• beta-adrenergic blockers (e.g., atenolol, propranolol, sotalol)
  • bimatoprost
  • bisphosphonates (e.g., alendronate, etidronate)
  • brinzolamide
  • caffeine
  • calcium channel blockers (e.g., amlodipine, diltiazem, nifedipine, verapamil)
  • cannabis
  • celecoxib
  • cholestyramine
  • clopidogrel
  • colestipol
  • corticosteroids (e.g., dexamethasone, hydrocortisone, prednisone)
  • cyclosporine
  • dasatinib
  • decongestant cold medications (e.g., phenylephrine, pseudoephedrine)
  • decongestant eye drops and nose sprays (e.g., naphazoline, oxymetazoline, xylometazoline)
  • deferasirox
  • desmopressin
  • dexmethylphenidate
  • diabetes medications (e.g., chlorpropamide, glyburide, insulin, metformin, rosiglitazone)
  • digoxin
  • dipyridamole
  • diuretics (e.g., hydrochlorothiazide, furosemide, triamterene)
  • dorzolamide
  • drospirenone
  • eplerenone
  • epinephrine
  • ergot alkaloids (e.g., ergotamine, dihydroergotamine)
  • fast-acting bronchodilators (e.g., salbutamol, terbutaline)
  • fentanyl
  • glucosamine
  • herbs that may increase the risk of bleeding (e.g., cat's claw, dong quai, feverfew, garlic, ginger)
  • imatinib
  • latanoprost
  • linezolid
  • lithium
  • long-acting bronchodilators (e.g., formoterol, salmeterol)
  • lumacaftor and ivacaftor
  • MAO inhibitors (i.e., moclobemide, phenelzine, selegiline)
  • methotrexate
  • methylphenidate
  • modafinil
  • obinutuzumab
  • omega-3 fatty acids
  • other NSAIDs (e.g., naproxen, diclofenac, ketorolac)
  • pemetrexed
  • pentosan polysulfate sodium
  • pentoxifylline
  • prasugrel
  • quinolone antibiotics (e.g., ciprofloxacin, norfloxacin, ofloxacin)
  • selective serotonin reuptake inhibitors (SSRIs; e.g., citalopram, fluoxetine, paroxetine, sertraline)
  • serotonin-norepinephrine reuptake inhibitors (SNRIs; desvenlafaxine, duloxetine, venlafaxine)
  • sodium phosphates
  • sulfasalazine
  • tacrolimus
  • tenofovir
  • theophyllines (e.g., aminophylline, oxtriphylline, theophylline)
  • thyroid replacements (e.g., dessicated thyroid, levothyroxine)
  • ticagrelor
  • ticlopidine
  • tipranavir
  • topiramate
  • tricyclic antidepressants (e.g., amitriptyline, clomipramine, desipramine, trimipramine)

If you are taking any of these medications, speak with your doctor or pharmacist. Depending on your specific circumstances, your doctor may want you to:

  • stop taking one of the medications,
  • change one of the medications to another,
  • change how you are taking one or both of the medications, or
  • leave everything as is.

An interaction between two medications does not always mean that you must stop taking one of them. Speak to your doctor about how any drug interactions are being managed or should be managed.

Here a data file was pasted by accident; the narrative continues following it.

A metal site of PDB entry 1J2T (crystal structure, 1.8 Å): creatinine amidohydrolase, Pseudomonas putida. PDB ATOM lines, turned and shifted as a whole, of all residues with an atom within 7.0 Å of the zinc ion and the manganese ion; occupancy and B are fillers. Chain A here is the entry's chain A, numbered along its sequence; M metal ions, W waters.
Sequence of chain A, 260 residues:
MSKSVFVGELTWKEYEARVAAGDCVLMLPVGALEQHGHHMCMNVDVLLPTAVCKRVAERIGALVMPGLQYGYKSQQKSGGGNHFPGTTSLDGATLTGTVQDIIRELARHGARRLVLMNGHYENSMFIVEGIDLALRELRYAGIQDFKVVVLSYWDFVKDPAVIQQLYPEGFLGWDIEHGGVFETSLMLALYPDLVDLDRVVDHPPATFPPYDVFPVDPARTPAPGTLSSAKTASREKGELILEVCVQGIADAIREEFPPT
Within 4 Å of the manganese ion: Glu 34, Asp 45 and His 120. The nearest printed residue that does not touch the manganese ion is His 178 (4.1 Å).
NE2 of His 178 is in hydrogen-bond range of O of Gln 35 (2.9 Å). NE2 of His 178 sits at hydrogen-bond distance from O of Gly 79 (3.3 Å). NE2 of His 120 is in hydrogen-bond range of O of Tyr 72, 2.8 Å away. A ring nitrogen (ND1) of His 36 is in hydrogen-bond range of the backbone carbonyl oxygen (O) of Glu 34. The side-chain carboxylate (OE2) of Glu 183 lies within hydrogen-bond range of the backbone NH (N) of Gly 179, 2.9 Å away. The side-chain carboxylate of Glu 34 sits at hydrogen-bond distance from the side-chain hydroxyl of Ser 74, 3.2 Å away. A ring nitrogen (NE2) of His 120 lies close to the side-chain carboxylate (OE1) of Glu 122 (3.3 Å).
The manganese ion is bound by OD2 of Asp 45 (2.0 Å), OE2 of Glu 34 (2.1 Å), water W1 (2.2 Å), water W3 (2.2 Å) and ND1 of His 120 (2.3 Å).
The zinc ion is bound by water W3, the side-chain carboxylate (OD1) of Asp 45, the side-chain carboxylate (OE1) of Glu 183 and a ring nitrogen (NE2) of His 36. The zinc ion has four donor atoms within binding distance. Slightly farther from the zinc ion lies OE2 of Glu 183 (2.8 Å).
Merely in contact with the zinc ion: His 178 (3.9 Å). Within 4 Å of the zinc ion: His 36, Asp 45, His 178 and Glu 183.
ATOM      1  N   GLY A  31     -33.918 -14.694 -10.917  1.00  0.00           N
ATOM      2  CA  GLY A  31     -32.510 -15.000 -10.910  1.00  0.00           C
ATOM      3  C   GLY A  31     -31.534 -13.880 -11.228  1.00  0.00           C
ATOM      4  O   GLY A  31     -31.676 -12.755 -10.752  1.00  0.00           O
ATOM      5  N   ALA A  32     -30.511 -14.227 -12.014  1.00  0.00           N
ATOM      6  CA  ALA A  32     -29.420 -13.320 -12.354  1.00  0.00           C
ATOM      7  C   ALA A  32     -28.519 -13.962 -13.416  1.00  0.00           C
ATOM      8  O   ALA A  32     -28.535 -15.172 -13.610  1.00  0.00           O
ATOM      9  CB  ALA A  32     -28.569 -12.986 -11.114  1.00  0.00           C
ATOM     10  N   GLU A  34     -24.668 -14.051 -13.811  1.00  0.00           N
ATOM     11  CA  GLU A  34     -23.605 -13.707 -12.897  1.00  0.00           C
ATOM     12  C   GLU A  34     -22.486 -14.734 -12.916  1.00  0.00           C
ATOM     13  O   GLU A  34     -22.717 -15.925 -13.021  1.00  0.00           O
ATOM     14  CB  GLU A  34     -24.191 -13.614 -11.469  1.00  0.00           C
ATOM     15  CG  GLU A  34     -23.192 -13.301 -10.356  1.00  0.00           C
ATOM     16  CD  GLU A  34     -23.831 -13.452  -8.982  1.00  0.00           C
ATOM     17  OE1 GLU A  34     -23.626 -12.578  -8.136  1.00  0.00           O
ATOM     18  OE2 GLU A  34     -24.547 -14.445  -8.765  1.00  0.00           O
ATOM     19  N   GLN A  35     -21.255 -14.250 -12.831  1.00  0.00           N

Medications other than those listed above may interact with this medication. Tell your doctor or prescriber about all prescription, over-the-counter (non-prescription), and herbal medications that you are taking. Also tell them about any supplements you take. Since caffeine, alcohol, the nicotine from cigarettes, and street drugs can affect the action of many medications, you should let your prescriber know if you use them.

All material copyright MediResource Inc. 1996 – 2021. Terms and conditions of use. The contents herein are for informational purposes only. Always seek the advice of your physician or other qualified health provider with any questions you may have regarding a medical condition. Source: www.medbroadcast.com/drug/getdrug/Ibuprofen-and-pseudoephedrine-by-McNeil-Consumer-Healthcare

Sours: https://www.medbroadcast.com/drug/getdrug/ibuprofen-and-pseudoephedrine-by-mcneil-consumer-healthcare
Reasons Why Decongestants Are Dangerous

Consumer medicine information

1 Name of Medicine

Pseudoephedrine hydrochloride; ibuprofen.

6.7 Physicochemical Properties

Chemical structure.


CAS number.

CAS Registry Number: 345-78-8 (pseudoephedrine hydrochloride).
CAS Registry Number: 15687-27-1 (ibuprofen).

2 Qualitative and Quantitative Composition

Sudafed Sinus + Anti-inflammatory Pain Relief caplets contain pseudoephedrine hydrochloride 30 mg and ibuprofen 200 mg.
Sudafed Sinus + Anti-inflammatory Pain Relief caplets also contain: methyl hydroxybenzoate, propyl hydroxybenzoate. For the full list of excipients, see Section 6.1 List of Excipients.

3 Pharmaceutical Form

Sudafed Sinus + Anti-inflammatory Pain Relief caplets are white, capsule-shaped, film-coated tablets.

5 Pharmacological Properties

5.1 Pharmacodynamic Properties

Mechanism of action.

Pseudoephedrine has direct and indirect sympathomimetic activity and is an effective decongestant in the upper respiratory tract. It is a stereoisomer of ephedrine and has a similar action, but has been found to have less pressor activity and fewer central nervous system (CNS) effects.
Sympathomimetic agents are used as nasal decongestants to provide symptomatic relief. They act by causing vasoconstriction resulting in redistribution of local blood flow to reduce oedema of the nasal mucosa, thus improving ventilation, drainage and nasal stuffiness.
Ibuprofen possesses analgesic, antipyretic and anti-inflammatory properties, similar to other non-steroidal anti-inflammatory drugs (NSAIDs). Its mechanism of action is unknown, but is thought to be through peripheral inhibition of cyclooxygenases and subsequent prostaglandin synthetase inhibition.

Clinical trials.

No data available.

5.2 Pharmacokinetic Properties